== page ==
If extra calories are rare, then the metabolism will cope with them without much difficulty.
When we eat something tasty, we often fail to stop in time – that is, we seem to be full, but we continue to eat. If you eat it all the time, you are at increased risk of being overweight and associated metabolic problems. (A certain kind of food, by the way, in a sense, even makes us eat more than we need.) If we usually do not overeat, but suddenly it happened that once we ate too much – how will this one time affect our metabolism? Will there be any serious harm here, or will the metabolism cope with the extra calories?
Researchers at the University of Bath write in British Journal of Nutritionthat a metabolism with a single multiplication of calories will cope well – at least when it comes to healthy and relatively young people. The experiment consisted in the fact that volunteers – men 22–37 years old without diabetes, cardiovascular problems, and other things – ate as much pizza as they could, absorbing over 3000 calories at a time. This was double what they allowed themselves to eat in one meal, and overall, the calories were well above the daily allowance usually found in health guidelines.
If such a high-calorie hit were harmful to metabolism, it would be seen in the level of glucose and fat in the blood, in the level of insulin and other indicators. But the participants’ blood glucose levels after such an excess meal turned out to be the same as after a regular, no-frills lunch – apparently because the insulin level was 50% above normal, so that the tissues absorbed all the excess glucose through the insulin signal.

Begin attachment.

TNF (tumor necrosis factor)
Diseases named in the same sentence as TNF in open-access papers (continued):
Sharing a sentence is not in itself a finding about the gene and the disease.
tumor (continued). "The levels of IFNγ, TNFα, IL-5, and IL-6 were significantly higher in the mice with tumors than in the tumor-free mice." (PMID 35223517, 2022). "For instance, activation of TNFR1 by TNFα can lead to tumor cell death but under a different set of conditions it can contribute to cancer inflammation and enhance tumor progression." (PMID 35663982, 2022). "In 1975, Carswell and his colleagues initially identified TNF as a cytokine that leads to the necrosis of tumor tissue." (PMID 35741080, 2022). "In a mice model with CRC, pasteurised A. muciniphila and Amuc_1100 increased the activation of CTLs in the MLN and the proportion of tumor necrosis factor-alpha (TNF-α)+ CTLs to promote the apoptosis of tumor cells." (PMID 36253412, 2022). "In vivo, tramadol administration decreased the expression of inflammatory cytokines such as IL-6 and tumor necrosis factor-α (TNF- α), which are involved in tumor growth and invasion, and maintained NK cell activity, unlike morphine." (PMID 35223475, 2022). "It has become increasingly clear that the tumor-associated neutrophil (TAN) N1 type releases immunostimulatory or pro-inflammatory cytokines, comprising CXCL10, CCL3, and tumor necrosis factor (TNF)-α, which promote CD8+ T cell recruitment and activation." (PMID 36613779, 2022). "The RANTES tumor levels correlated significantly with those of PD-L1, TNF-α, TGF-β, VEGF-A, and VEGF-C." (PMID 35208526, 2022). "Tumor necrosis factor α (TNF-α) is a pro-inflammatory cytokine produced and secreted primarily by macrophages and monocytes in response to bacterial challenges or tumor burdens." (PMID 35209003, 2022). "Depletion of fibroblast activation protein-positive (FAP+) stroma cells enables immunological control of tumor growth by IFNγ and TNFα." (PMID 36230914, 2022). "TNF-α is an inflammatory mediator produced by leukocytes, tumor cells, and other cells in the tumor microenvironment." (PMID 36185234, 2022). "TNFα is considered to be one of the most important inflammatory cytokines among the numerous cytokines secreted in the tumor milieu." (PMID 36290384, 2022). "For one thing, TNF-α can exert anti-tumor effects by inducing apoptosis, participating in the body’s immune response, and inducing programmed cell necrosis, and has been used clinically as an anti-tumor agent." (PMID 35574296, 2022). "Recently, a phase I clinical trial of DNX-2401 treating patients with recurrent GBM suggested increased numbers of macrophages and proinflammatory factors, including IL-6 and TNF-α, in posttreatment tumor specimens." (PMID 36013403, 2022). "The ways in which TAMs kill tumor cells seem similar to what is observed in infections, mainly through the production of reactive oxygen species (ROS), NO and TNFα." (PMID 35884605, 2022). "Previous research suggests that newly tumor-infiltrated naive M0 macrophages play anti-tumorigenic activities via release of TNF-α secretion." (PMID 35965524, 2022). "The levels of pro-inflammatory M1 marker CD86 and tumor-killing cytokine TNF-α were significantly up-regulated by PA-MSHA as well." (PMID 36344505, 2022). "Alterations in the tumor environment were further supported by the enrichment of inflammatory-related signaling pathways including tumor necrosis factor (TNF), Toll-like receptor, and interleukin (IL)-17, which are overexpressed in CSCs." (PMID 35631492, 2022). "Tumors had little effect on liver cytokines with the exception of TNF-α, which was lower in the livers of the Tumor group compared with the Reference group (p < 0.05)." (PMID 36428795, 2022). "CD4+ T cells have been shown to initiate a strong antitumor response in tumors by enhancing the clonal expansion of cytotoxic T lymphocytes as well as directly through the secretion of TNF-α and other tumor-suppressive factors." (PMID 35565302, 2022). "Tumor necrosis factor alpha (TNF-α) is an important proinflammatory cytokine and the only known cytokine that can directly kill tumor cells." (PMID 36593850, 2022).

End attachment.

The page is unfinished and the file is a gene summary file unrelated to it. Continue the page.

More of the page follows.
There was more fat in the blood, but only slightly more (although they ate twice as much as usual), which somewhat contradicted earlier studies, according to which the level of lipids in the blood rises in proportion to the lipids eaten. At the same time, excess food greatly increased the concentration of hormones that are synthesized in the intestines and which stimulate the feeling of fullness and the release of insulin. After a few hours, the participants in the experiment felt drowsy and did not want to eat anything else, not even sweets.
From which the authors of the work conclude that a healthy person can afford to overeat from time to time without harm to himself. But here it is necessary to emphasize two points – firstly, we are talking specifically about a healthy person, that is, about someone who does not have diabetes, excess weight, etc., and secondly, from time to time is not every day, and not every other day, and, I suppose, not even every week. Festive overeating is unlikely to ruin your metabolism unless you celebrate too often.
However, it should be emphasized that the study was conducted with men of a certain age. It is possible that women, as well as men under 22 and after 37 years old, react to “extra pizza” differently. Finally, other factors also affect metabolism, from what we eat to our psychological state. For example, will metabolism be able to cope with doubling calories (albeit once) if they come in the form of fries or sweet donuts?
As for the psychological state, several years ago we wrote about how stress increases the likelihood of obesity, and since there is a lot of stress in our everyday life, the question arises whether it is necessary to experiment with overeating at all, even if only on holidays.